Source: Reprinted with permission from K. C. McKenzie, J. Bauer, and P. P. Reynolds, “Asylum seekers in a time of record forced global displacement: The role of physicians,” Journal of General Internal Medicine 34 (2019), pp. 137–143. Adapted from Istanbul protocol: Manual on the effective investigation and documentation of torture and other cruel, inhuman or degrading treatment or punishment, UNHCR Professional Training Series No. 8/Rev. 1 (2004).

Table 3. Medicolegal documentation: General guidance*

General segment Examples of details for inclusion
Evaluator’s professional background and qualifications ·        Professional affiliation(s)

·        Education and training history

·        Any other relevant experience, training, or expertise

Description of evaluation ·        Referral information regarding the asylum seeker

·        Informed consent documentation

·        Individual’s name, date of birth, age, location of birth, gender, and any other identifying characteristics relevant to the evaluation

·        Date, location, and duration of evaluation

·        Use and description of interpretation services, if applicable

·        Names and brief descriptors of any others present for the evaluation

·        Materials or resources reviewed prior to the evaluation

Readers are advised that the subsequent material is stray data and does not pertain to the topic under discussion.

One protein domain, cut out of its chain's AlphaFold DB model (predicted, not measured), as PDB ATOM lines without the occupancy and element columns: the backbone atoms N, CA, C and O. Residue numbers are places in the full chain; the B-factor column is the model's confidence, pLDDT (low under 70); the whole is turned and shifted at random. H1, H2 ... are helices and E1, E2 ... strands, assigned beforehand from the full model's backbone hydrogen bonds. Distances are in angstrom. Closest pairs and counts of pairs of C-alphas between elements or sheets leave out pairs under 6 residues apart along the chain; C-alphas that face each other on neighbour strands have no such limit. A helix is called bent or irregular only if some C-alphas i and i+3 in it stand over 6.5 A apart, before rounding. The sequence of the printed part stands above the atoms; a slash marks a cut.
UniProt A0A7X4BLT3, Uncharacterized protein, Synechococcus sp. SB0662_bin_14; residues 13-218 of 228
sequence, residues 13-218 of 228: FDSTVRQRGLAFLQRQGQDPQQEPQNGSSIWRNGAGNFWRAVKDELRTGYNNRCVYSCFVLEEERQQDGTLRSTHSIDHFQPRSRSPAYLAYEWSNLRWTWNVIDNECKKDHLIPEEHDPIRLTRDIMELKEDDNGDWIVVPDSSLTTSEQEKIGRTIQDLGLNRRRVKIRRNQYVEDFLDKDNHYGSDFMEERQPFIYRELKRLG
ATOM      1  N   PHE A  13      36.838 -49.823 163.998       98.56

Relevant history of asylum seeker ·        Relevant past medical or surgical history, family and social history, or prior trauma, as well as any relevant treatment
Reported account of torture, ill treatment, or other form(s) of persecution ·        Circumstances of arrest, detention, torture, or ill treatment

·        Physical or mental symptoms

·        Access to medical or psychiatric care and details of care, if relevant

Physical examination, if indicated ·        General appearance

·        Itemized findings related to torture or ill treatment

·        Any significant findings unrelated to torture or ill treatment

·        Inclusion of cognitive assessment or other screening or diagnostic tests, if indicated

·        Relevant behavioral observations during the evaluation

Psychological or psychiatric examination, if indicated ·        Methods of assessment (e.g., screening or diagnostic tools)

·        Findings and consistency with diagnostic criteria, if indicated

Any other findings, if indicated ·        Laboratory or other diagnostic results**
Summary and interpretation of findings and recommendations ·        Assessment and summary of the degree of consistency between history, exam findings, and other available information